Leaky Home Buyers Required to Investigate

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04 April 2013

posted in Caselaw | The Low Down | Leaky | Building | Property Law

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In the recent decision of Johnson & Ors v Auckland Council the High Court found the purchasers of a leaky house had not taken adequate steps prior to purchasing the property to check for weathertightness issues and hence were substantially responsible for the loss they had suffered due to the diminution in the value of the house.

In April 2009 the purchasers bought, by way of mortgagee sale tender, a house for which substantial alterations has been undertaken, including a complete recladding of the entire property. When it was discovered the house had weathertightness issues, due to the cladding being defective, the purchasers took legal action against the Auckland Council. This was due to the Council's predecessor, the North Shore City Council, having issued a code of compliance for the alterations to the house, even though the building consent relating to the alterations did not extend to the recladding of the property.

Though the Council was negligent in issuing the code of compliance, the Court found the purchasers contributed significantly to the loss they had suffered as they had failed to make enquiries and take other steps that reasonably prudent people would have taken in the circumstances. This resulted in the Court reducing the damages which would have otherwise been recoverable by 70 per cent.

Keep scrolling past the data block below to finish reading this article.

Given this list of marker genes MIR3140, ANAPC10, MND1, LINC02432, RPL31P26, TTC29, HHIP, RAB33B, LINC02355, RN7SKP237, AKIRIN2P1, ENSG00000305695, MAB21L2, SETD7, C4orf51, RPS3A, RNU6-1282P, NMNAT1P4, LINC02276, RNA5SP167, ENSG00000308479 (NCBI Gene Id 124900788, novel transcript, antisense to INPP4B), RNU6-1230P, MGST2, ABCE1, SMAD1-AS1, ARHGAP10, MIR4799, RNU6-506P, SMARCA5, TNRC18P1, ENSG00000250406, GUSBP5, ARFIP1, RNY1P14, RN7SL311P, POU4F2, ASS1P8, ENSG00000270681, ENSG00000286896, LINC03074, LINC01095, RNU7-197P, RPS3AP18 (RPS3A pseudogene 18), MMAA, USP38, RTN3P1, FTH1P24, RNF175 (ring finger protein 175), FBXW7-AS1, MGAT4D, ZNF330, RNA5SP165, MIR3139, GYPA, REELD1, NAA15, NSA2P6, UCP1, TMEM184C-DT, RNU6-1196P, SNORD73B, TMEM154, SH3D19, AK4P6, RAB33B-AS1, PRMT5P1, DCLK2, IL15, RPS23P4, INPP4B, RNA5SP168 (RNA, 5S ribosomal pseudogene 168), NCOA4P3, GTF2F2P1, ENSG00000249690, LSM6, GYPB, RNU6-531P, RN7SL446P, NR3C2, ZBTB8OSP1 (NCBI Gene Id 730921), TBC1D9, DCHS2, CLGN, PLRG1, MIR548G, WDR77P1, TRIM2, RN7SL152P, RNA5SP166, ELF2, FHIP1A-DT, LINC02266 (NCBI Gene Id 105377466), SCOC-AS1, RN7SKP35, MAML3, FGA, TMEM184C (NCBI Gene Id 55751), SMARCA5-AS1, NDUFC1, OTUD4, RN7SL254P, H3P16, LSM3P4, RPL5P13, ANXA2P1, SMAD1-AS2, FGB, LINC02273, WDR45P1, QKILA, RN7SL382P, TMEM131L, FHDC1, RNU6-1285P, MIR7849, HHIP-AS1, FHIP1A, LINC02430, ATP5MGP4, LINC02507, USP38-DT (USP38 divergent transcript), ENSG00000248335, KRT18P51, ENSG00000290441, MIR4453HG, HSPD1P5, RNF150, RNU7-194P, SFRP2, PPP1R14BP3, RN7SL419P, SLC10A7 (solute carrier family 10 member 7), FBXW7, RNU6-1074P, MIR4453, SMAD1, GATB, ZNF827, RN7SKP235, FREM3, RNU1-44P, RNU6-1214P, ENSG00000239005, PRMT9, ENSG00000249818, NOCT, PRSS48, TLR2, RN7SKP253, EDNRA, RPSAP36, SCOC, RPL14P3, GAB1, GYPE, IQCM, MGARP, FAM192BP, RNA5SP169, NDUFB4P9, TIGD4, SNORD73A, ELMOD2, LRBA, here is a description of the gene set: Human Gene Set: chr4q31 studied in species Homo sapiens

The Court stressed that each case must be decided on its own facts. Here the purchasers could not rely on the code of compliance by itself as it only related to part of the work which had been done. The purchasers also knew about the widespread problem with leaky homes and as experienced owners of valuable property were alert to the possibility that the house could have weathertightness issues. The purchasers had also not taken prudent steps in the circumstances such as obtaining a building report and inspecting the Council records, which would have shown the works undertaken exceeded those provided for in the code of compliance.

POSTED BY
04 April 2013

posted in CaselawThe Low DownLeakyBuildingProperty Law

VIEWED 4229 TIMES

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